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When installing a Ubuntu, Manjaro or other Graphical Linux distro on laptop, when press the airplane mode button on laptop, Airplane mode can be enabled.

How the concept of airplane mode works in Linux distro?

Is it just a set of rule toward Bluetooth, and wifi and other wireless stuff?

Does the implementation of airplane mode control appears in window manager, network manager or x11 or somewhere else?

Is there any one who can provide a explanation (high level) of the mechanism of airplane mode control in a specific system (KDE/Linux, Gnome/Linux or the other common system)?

  • What is the make, model, and serial number of your system? This issue is most likely extremely dependent on your hardware info. Without it, we can do very little to assist. – 0xSheepdog Apr 6 at 0:10
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    @0xSheepdog, I am just trying to figure out the high level (general) stuff instead of detailed hardware operation. I am focused on the structure of how the software works. – davmos Apr 6 at 0:18
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Mostly, "Airplane mode" means to disconnect any radio ("wireless") connections, AND stop sending any active probes to find possible connections.

On most Linux systems, Wi-Fi network connections are managed through NetworkManager. Other wireless network connection managers are available.

Additionally, there is a concept called RFKILL. RFKILL means to cut off a certain radio transmitter. In some cases, higher layers such as a Wi-Fi driver might be aware of RFKILL, and return the specific error code ERFKILL, "Operation not possible due to RF-kill". For example the command iw dev wlp2s0 scan might return this error.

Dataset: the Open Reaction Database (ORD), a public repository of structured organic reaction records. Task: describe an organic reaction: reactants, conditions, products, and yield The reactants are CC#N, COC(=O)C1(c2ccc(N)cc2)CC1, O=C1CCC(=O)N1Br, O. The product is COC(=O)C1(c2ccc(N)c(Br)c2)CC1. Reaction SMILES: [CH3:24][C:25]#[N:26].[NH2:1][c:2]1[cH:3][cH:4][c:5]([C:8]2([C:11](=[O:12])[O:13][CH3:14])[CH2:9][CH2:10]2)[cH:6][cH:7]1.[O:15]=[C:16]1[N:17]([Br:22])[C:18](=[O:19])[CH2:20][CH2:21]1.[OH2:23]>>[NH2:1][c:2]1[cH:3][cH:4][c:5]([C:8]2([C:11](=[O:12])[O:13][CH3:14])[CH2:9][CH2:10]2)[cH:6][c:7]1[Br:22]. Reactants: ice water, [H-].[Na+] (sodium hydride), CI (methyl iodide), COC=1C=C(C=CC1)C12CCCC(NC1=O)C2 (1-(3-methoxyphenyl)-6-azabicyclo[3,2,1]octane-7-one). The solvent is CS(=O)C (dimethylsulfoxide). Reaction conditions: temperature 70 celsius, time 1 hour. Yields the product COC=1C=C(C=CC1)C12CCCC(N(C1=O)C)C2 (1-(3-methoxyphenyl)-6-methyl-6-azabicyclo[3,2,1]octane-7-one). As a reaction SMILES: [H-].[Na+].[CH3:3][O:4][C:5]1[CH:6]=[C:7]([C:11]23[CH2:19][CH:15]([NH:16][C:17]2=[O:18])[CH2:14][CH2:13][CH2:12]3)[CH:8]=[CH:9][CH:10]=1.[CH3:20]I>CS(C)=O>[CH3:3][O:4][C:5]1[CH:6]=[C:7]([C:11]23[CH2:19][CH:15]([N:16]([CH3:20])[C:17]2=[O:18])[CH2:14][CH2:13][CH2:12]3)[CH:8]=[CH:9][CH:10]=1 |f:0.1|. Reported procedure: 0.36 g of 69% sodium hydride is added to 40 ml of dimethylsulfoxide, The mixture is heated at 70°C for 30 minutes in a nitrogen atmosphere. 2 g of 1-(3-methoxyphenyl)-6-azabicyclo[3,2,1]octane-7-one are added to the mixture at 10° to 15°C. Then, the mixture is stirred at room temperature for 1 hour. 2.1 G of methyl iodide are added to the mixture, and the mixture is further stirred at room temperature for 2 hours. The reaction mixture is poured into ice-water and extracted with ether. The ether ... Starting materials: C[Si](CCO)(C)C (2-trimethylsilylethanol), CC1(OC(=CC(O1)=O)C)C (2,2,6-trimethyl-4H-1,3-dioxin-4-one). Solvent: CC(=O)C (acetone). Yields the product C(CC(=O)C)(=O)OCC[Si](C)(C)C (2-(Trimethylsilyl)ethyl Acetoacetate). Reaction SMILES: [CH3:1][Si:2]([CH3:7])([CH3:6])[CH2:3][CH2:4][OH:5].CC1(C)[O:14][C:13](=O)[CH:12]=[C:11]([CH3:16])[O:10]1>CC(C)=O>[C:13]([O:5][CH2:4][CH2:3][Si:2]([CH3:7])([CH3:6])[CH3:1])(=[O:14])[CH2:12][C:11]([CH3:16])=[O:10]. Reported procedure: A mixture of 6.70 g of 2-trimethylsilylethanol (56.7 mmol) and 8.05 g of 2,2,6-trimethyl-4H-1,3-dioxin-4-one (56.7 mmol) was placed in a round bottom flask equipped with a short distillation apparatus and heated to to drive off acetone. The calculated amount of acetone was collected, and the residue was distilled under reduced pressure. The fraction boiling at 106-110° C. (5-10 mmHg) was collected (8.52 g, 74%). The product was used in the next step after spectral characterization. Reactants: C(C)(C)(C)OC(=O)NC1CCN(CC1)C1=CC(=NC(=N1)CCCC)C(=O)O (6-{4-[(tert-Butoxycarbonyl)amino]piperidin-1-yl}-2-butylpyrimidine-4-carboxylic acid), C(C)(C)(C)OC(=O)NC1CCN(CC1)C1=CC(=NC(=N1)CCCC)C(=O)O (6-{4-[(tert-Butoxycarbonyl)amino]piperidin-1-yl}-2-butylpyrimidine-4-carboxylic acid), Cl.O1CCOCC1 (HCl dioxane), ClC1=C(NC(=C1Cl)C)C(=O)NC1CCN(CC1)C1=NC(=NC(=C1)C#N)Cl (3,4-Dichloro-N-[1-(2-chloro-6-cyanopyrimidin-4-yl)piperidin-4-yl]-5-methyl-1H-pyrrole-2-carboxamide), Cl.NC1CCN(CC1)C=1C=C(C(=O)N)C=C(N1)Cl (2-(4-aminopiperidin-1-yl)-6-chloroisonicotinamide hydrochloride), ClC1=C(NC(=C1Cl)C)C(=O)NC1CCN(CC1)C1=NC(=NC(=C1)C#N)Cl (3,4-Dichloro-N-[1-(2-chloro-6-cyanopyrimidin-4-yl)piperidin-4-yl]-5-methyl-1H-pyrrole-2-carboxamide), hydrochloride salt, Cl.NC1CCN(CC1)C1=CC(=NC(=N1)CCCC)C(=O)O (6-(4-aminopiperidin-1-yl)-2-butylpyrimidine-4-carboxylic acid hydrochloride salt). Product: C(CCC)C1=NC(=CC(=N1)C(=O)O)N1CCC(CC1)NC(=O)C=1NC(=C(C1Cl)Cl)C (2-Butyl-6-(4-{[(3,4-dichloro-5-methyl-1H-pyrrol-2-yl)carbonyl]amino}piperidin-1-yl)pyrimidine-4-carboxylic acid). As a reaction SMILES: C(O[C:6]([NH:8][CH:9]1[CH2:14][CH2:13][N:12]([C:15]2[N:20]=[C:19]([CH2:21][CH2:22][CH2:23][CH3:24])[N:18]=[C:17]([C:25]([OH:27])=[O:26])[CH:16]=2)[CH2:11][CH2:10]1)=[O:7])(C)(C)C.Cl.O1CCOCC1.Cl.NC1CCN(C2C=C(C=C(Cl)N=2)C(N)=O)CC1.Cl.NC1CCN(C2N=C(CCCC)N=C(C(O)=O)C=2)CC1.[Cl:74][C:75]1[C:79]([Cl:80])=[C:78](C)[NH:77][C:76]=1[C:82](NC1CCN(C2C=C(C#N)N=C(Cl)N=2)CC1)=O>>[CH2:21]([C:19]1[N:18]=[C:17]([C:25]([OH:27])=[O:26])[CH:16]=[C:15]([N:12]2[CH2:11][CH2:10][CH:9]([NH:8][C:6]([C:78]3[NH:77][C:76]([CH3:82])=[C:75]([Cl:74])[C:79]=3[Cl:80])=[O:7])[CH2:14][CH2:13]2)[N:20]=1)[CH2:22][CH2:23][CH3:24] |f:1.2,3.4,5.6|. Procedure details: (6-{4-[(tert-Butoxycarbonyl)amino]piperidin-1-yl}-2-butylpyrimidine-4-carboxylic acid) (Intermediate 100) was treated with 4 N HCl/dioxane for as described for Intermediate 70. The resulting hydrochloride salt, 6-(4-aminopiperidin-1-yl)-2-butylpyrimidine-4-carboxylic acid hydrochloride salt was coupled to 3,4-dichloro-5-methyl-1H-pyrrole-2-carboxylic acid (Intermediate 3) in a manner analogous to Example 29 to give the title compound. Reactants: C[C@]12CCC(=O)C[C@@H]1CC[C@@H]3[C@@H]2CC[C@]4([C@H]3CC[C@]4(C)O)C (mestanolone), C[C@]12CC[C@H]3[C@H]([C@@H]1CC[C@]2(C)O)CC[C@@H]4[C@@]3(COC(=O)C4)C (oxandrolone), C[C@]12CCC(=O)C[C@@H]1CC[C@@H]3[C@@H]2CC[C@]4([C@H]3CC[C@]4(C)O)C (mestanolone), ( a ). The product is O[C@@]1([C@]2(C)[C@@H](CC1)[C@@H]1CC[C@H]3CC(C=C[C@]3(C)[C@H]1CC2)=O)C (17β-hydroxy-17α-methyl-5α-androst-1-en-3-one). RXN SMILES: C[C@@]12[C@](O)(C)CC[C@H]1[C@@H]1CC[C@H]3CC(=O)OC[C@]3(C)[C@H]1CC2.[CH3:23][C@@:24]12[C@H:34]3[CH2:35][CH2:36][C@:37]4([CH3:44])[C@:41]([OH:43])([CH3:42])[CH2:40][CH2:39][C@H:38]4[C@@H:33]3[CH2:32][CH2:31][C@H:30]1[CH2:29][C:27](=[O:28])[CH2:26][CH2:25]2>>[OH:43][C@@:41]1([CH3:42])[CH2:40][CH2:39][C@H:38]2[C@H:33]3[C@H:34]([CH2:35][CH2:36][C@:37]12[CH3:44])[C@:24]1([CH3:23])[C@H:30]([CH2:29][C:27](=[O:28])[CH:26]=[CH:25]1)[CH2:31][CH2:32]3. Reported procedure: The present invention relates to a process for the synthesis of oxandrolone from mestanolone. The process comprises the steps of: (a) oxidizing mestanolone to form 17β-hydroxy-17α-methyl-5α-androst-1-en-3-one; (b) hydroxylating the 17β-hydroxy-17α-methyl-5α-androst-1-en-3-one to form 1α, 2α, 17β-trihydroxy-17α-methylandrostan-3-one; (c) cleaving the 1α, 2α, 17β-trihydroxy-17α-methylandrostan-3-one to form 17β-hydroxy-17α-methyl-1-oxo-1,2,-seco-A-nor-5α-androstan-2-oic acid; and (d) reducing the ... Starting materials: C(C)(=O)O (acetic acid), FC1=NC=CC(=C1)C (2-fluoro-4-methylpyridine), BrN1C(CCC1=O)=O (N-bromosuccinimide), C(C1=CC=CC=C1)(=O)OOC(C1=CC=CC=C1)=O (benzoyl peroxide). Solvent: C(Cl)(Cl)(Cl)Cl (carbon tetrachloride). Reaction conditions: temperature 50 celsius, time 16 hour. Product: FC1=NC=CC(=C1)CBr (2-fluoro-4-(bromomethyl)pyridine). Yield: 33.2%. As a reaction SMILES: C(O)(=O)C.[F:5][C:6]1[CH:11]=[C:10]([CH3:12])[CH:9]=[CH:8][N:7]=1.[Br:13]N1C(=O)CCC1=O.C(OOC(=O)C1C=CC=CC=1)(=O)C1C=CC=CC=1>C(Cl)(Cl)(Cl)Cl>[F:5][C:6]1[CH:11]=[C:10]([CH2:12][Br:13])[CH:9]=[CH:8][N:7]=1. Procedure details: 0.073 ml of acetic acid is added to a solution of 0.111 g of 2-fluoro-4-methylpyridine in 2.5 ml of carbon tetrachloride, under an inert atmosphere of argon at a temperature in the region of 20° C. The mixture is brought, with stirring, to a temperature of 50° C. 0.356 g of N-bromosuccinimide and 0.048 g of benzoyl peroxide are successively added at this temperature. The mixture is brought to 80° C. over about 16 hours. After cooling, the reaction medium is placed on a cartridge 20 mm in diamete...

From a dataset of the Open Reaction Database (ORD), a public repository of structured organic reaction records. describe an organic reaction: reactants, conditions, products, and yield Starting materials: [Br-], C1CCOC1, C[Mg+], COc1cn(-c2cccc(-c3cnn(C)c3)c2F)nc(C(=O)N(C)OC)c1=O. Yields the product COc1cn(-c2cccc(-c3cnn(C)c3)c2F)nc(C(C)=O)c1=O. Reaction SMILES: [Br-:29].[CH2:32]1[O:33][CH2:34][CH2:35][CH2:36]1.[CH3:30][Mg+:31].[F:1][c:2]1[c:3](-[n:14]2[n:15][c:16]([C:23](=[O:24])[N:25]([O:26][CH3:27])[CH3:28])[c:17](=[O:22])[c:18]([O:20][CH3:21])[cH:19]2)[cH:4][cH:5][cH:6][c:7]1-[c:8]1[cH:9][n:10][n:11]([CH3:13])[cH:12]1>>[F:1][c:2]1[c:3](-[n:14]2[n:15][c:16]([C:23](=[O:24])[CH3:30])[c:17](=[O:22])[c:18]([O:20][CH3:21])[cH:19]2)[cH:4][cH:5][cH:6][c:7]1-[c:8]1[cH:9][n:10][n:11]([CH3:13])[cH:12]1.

Airplane Mode in Gnome Shell, or other GUI systems, will activate RFKILL if the hardware supports it. However, your GUI might let you enable Airplane mode even if you do not have RFKILL controls for all your radios... Partly because the GUI cannot reliably tell the association between RFKILL controls and radio devices :-).

In Gnome Shell, the Airplane mode button on the keyboard is just a keyboard shortcut to toggle Airplane mode. When Airplane mode is enabled, I can also see a button in the corner menu which allows to turn it back off.

Some other GUIs use nm-applet to provide their GUI for NetworkManager. I think nm-applet had some way to disable Wi-Fi, but beyond that I am not sure exactly what features it provides.

Additionally, RFKILL might be a physical switch which the Operating System can only read, i.e. the hardware/firmware might not allow it to be overridden. This is called "hard rfkill". When the Operating System has control, it is called "soft rfkill".

As the link above explains, you can use the rfkill command. rfkill list, or simply rfkill, will let you see if a hard rfkill is active, and what the device name is.

You can also look in /sys/class/rfkill/. If you know how to inspect /sys/, you can find the name of the driver which exposes a given RFKILL control. E.g.

$ cd /sys/class/rfkill
$ ls
rfkill1  rfkill2  rfkill3  rfkill8
$ grep -H . */name
rfkill1/name:dell-wifi